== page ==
PicoCat, printed in yellow filament, looking at you with its ultrasonic sensor eyes

Build Your Own Cat – Some Assembly Required

Robotic pets are sci-fi material, and [Kevin McAleer] from [Kev’s Robots] is moving us all ever so closer towards a brighter, happier, more robotic future. One of his latest robot builds, PicoCat, is a robot cat with servo-driven paws. It follows in the footsteps of the OpenCat project made by Dr. Rongzhong Li back in 2016, and we’re always happy seeing someone pick up where another hacker left off. [Kevin] took heavy inspiration from the OpenCat design – rebuilding it with hardware more friendly and accessible for makers today.

Projects like these, involving data processing and calculations to get the servos moving just right, stand to benefit from the computing power of recently released RP2040 MCU. As such, the Pimoroni Servo 2040 board is a crucial component of this build, being both the brains of the project and also a PIO-boosted driver for the eleven servos helping this robot come alive. This cat’s eyes are an ultrasonic sensor, and you can add a whole lot more sensors for any robotic intention of yours. Don’t expect this kitty to jump one meter high or scratch your favourite couch to death just yet, but there’s already a lot of potential, especially coupled with a small speaker.

A PicoCat with a non-robotic kitten in the backgroundDoes this robotic cat interest you, whether it’d be due to your sci-fi propensity or a cat hair allergy? You’re in luck, because [Kevin] is keeping things firmly in the “open-source everything” realm. MicroPython code is stored in a GitHub repo, STLs are in a .zip linked on the page, and there’s plenty of renders to never leave you confused on what goes where. With all these resources, you can source the servos and the boards, fire up your 3D printer and sit down to assemble your own PicoCat. But not just that, [Kevin] also recorded three whole streams with insights, giving us over four hours of how-it-came-to-be video material for us to learn from. First, two streams of him designing the PicoCat in Fusion360, and then, him talking about the way he creates unit tests in MicroPython to improve his robots’ reliability and significantly reduce the amount of bugs cropping up.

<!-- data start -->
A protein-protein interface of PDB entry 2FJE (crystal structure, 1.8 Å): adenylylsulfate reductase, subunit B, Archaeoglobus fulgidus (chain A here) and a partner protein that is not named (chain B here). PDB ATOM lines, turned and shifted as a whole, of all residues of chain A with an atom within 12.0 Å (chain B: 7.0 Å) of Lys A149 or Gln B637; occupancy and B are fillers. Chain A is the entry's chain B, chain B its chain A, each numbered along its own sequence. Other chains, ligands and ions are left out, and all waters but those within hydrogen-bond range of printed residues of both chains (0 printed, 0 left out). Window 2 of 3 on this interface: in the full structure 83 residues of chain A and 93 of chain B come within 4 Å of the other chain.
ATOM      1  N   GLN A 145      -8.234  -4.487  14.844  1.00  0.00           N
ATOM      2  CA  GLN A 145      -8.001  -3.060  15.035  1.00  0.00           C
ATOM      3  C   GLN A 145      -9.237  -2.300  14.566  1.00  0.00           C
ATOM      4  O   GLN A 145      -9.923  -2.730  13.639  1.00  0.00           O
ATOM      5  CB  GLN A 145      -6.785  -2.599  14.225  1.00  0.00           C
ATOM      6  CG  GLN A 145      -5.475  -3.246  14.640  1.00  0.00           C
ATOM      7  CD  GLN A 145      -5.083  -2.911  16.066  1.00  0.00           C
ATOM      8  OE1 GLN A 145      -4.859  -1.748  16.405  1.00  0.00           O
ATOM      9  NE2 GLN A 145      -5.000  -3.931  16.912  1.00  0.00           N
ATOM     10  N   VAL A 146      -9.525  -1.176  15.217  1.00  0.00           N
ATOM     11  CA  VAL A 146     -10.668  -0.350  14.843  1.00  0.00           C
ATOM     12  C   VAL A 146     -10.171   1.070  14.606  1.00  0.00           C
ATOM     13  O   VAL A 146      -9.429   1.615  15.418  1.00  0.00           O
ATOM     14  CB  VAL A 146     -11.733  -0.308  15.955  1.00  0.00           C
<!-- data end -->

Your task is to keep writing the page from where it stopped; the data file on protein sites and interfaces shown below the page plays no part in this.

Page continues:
This is not the last we will hear from [Kevin]’s robot-filled workshop, and previously, we’ve covered his Cray-1-shaped Pi Zero cluster system and a Raspberry Pi theremin, both as open and reproducible as this kitty! As you assemble yourself a PicoCat, or perhaps a Stanford Pupper or any of the other lovely quadru-pets we’ve previously featured, you might wonder how to properly move the servos, and we’ve covered a project that teaches you specifically that.

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Robot Cat Takes Inspiration From Nature

Oftentimes, a project starts with a clean sheet of paper, and we set out wildly sketching towards the goal in our minds. However, it can pay to do your research first, as [Chen Liang] demonstrates with this great robotic cat build.

[Liang] began the project after being dissatisfied with existing robot animals they’d seen online. Rather than simply attempt to build a cat from memory, instead, [Liang] decided to first study a real cat to ensure the resulting robot would bear real resemblence to its biological inspiration. [Liang]’s focus was on the skeleton, as replicating the way the real skeleton worked would create a robot with more authentic movement.

Using 3D printed parts and many, many servos, we think [Liang] has done an admirable job at creating a basic robot cat platform. With an ESP32 running the show, the cat can be posed using a web interface to control the servo positions of its various joints. We look forward to future upgrades that enable fluid movement and other capabilities, particularly involving the onboard camera.

It’s not the first robot cat we’ve seen, and it’s likely it won’t be the last. If you’ve got one living in your own lab, drop us a note on the tipline. Video after the break.

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